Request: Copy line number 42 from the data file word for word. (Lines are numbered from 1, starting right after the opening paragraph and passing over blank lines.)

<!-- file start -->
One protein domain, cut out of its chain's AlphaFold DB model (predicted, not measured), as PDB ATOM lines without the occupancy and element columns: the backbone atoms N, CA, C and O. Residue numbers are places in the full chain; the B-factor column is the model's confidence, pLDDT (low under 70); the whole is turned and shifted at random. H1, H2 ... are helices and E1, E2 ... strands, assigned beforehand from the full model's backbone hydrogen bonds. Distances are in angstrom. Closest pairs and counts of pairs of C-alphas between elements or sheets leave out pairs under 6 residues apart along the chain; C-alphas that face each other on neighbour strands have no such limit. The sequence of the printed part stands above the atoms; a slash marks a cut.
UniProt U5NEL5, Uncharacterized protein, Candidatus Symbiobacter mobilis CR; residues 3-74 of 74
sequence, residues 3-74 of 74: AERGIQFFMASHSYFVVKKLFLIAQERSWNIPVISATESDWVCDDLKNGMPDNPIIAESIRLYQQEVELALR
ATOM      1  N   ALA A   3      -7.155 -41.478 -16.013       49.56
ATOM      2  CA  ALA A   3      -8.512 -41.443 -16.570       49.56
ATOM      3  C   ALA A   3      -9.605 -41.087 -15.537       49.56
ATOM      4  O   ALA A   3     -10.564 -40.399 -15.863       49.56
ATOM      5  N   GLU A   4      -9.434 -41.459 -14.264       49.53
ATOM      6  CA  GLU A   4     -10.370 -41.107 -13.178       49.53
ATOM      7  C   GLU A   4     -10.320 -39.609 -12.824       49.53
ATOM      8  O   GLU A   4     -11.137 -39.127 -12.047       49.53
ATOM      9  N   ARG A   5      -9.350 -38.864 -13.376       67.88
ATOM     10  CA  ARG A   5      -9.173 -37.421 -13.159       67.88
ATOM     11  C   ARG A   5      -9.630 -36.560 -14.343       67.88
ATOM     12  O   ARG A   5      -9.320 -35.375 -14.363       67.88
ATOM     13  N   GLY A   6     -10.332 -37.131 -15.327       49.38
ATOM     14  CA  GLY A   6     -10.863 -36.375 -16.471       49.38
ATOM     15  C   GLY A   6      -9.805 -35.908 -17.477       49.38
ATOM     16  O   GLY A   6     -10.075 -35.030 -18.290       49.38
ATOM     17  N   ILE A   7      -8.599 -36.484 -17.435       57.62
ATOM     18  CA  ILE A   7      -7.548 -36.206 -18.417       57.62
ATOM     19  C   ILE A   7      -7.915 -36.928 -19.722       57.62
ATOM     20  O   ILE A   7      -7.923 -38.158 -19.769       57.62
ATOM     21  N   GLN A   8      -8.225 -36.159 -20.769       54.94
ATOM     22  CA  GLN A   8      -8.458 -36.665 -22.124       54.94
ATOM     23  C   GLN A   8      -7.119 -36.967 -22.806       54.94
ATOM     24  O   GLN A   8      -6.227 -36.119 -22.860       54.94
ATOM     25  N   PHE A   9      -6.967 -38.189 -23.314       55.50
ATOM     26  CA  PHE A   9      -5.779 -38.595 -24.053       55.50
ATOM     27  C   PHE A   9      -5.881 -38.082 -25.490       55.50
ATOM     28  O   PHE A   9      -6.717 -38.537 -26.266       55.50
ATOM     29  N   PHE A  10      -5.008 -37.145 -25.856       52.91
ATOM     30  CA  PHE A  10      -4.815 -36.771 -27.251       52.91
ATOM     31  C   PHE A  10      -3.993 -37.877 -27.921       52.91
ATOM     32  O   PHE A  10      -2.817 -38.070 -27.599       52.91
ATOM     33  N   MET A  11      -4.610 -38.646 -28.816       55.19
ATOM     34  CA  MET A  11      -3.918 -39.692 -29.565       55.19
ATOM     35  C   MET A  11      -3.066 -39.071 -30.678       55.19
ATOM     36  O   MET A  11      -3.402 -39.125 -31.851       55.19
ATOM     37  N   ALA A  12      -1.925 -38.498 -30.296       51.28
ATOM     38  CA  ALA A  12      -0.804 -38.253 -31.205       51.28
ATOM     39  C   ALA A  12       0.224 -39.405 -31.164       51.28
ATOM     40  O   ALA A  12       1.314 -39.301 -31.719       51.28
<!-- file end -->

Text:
ATOM     40  O   ALA A  12       1.314 -39.301 -31.719       51.28